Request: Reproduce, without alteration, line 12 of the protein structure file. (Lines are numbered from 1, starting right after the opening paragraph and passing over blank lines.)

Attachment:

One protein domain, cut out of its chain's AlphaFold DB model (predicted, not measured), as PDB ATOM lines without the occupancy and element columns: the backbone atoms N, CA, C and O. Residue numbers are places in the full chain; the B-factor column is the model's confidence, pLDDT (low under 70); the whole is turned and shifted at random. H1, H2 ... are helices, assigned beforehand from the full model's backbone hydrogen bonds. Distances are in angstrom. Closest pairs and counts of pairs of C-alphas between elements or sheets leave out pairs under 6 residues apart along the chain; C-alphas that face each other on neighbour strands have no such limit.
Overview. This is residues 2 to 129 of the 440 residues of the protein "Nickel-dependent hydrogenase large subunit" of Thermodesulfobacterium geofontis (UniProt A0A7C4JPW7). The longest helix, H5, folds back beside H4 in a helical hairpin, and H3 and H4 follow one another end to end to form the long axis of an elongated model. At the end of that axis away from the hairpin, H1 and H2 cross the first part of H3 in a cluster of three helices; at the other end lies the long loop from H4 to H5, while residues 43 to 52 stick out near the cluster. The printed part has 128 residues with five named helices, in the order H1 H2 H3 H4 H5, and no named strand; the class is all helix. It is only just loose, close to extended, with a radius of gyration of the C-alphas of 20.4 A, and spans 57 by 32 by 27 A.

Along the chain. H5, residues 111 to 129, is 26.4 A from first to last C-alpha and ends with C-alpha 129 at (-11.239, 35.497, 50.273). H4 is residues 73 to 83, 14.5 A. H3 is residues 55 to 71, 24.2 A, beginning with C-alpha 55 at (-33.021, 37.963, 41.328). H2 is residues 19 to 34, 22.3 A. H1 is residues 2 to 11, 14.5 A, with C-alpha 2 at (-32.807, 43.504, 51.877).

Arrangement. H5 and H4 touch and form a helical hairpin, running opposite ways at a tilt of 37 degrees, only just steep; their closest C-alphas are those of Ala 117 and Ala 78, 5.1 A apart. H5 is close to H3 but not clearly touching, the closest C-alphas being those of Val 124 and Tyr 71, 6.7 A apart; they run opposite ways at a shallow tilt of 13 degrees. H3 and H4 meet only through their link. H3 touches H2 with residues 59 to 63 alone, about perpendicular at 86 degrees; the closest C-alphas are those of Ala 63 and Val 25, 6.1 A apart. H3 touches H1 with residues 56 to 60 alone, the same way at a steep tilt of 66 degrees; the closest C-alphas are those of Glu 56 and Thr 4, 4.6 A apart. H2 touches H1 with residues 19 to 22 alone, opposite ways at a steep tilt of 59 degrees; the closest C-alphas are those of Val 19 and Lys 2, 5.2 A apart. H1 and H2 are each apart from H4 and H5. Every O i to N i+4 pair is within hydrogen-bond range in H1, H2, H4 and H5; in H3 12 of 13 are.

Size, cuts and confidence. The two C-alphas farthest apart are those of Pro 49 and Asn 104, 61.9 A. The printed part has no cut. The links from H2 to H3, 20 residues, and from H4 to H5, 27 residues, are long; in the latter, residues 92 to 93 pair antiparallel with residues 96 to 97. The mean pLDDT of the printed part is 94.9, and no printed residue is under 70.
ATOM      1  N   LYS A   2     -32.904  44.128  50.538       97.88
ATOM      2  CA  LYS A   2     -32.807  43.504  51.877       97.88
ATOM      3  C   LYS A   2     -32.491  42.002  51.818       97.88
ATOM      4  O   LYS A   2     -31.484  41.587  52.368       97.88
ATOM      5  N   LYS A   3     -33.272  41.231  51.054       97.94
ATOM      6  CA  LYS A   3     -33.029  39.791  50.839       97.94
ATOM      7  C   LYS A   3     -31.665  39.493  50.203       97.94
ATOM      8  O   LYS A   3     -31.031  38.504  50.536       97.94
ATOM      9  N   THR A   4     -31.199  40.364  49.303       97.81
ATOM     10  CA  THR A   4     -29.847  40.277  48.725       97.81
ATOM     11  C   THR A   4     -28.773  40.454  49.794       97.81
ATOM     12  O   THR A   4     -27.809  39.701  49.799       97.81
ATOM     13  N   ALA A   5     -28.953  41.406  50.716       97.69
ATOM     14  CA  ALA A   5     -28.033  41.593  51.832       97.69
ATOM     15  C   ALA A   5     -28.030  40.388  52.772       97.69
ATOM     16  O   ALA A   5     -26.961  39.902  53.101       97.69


ATOM      8  O   LYS A   3     -31.031  38.504  50.536       97.94